These last weeks and months have been exhausting. All of us are experiencing strain from the year that was 2020, with what felt like a new crisis each week. For me, and so many other people of color in America, there has also been the undercurrent of constant racial tension. After one of the high profile racial outrages, a friend remarked to me “Man, I can’t wait for all this race stuff to be over so things can just go back to the way they were.” I couldn’t respond. This has been going on for my entire life, not a new thing that just popped up alongside COVID-19. But that isn’t what my friend wants to hear. She only knows the part that she is currently experiencing, and is just ready to have her evening news back to covering “normal” stuff again. For so many people I know, issues of race and justice are an unwelcome intrusion into their otherwise ordinary lives.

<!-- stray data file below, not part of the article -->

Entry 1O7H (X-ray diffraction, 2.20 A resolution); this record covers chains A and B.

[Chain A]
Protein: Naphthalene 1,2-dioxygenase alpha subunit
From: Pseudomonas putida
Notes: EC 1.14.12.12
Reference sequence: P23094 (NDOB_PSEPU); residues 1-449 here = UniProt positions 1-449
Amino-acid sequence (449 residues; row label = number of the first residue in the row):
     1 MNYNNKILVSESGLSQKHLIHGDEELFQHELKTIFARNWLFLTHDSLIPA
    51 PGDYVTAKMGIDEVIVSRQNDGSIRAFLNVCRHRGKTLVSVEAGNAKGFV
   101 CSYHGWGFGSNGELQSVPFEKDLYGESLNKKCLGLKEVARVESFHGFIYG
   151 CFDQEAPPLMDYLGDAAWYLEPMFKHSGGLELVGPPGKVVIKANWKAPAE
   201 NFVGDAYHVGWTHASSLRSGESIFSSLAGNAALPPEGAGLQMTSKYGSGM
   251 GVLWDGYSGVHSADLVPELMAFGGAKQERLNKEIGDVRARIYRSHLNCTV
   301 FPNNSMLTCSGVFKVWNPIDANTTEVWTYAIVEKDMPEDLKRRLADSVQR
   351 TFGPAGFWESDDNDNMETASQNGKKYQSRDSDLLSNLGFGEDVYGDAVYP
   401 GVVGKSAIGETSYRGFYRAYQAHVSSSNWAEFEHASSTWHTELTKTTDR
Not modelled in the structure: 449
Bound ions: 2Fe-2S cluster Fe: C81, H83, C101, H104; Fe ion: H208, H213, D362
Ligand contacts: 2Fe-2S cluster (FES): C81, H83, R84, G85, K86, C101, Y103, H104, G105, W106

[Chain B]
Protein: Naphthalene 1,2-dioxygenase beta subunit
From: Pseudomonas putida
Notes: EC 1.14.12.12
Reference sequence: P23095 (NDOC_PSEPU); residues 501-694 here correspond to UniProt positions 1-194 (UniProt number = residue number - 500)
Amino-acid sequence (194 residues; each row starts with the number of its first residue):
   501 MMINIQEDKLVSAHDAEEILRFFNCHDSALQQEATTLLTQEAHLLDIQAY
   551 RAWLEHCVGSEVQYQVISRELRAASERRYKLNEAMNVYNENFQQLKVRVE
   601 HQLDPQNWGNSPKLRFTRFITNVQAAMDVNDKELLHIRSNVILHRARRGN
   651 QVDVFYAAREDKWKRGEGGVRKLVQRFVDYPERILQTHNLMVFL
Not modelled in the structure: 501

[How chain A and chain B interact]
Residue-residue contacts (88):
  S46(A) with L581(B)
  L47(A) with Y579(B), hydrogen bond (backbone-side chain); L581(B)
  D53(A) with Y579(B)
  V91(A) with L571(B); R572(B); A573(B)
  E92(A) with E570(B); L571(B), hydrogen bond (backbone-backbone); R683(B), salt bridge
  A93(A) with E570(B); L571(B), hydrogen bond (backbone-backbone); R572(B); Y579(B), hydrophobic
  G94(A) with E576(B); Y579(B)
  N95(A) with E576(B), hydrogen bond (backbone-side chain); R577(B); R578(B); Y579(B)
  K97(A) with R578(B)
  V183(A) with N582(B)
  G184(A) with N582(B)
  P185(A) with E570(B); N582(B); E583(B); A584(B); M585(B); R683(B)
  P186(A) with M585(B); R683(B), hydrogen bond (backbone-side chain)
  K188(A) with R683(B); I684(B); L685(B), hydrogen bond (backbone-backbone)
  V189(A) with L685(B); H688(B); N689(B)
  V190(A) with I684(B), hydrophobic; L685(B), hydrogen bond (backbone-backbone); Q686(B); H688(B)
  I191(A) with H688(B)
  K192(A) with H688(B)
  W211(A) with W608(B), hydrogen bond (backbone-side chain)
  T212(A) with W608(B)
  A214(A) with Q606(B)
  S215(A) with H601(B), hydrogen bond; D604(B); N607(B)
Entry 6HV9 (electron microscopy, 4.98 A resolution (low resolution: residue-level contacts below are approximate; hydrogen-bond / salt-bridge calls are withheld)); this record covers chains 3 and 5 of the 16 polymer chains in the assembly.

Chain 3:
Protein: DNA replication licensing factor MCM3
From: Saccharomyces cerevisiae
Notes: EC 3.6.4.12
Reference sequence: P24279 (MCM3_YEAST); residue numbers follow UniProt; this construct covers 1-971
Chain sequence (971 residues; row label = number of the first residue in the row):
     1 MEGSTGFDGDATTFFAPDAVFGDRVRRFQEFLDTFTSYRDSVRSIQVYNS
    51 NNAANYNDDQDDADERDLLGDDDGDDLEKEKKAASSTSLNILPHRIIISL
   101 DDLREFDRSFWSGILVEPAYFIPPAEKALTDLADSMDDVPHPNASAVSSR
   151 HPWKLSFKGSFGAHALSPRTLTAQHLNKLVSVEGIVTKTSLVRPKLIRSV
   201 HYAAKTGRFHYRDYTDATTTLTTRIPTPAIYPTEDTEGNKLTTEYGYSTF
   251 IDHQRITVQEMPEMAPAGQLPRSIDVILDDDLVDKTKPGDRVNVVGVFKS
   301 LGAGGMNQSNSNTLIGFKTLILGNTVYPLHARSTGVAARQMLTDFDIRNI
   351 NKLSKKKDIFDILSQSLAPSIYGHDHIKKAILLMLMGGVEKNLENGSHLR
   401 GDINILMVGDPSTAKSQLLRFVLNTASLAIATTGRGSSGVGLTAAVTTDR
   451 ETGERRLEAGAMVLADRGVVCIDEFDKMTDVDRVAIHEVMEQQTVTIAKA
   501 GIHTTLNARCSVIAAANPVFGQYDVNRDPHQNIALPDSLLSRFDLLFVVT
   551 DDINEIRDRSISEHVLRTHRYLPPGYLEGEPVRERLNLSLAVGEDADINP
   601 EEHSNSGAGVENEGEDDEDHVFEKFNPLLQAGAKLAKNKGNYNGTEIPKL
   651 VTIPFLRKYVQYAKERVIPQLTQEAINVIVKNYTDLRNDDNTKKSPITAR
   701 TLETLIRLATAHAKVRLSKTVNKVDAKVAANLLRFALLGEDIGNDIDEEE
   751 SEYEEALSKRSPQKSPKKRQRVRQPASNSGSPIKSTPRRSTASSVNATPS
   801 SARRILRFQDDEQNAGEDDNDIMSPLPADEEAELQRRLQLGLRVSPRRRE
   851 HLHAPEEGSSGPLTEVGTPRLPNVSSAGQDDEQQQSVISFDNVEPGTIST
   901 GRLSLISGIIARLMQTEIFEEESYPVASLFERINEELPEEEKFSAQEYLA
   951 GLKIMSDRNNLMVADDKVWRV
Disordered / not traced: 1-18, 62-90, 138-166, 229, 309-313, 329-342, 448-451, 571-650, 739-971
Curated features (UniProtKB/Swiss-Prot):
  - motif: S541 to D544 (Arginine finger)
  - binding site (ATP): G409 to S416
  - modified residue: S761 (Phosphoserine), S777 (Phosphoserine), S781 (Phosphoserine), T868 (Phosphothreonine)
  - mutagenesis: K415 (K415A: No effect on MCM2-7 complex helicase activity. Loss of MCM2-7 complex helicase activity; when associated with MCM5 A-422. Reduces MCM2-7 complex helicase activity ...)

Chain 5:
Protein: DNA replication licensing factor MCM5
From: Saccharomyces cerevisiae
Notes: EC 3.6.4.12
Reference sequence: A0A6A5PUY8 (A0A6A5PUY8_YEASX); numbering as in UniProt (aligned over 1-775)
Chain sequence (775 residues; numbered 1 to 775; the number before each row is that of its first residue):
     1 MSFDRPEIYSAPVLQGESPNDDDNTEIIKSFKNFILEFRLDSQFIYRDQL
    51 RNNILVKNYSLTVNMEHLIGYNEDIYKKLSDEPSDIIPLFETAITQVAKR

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Arguing with Success

By Rory Groves

It was explained to me early in my career: 100 leads, 10 calls, 1 sale. It is known as The Sales Funnel. Imagine an inverted triangle, with curious tire-kickers spilling out the top, followed by significantly fewer “qualified prospects” in the middle (most having absconded after discovering the price), and finally a few brave “clients” trickling out the bottom. “It’s a numbers game,” I was told. The more leads that were dumped into the top of the funnel, the more sales fell out of the bottom. One astute observer explains it this way: “Marketing is a multifaceted discipline that has one objective: to separate people from their money.” I wholeheartedly adopted the approach when I started my own software firm. After all, who was I to argue with success?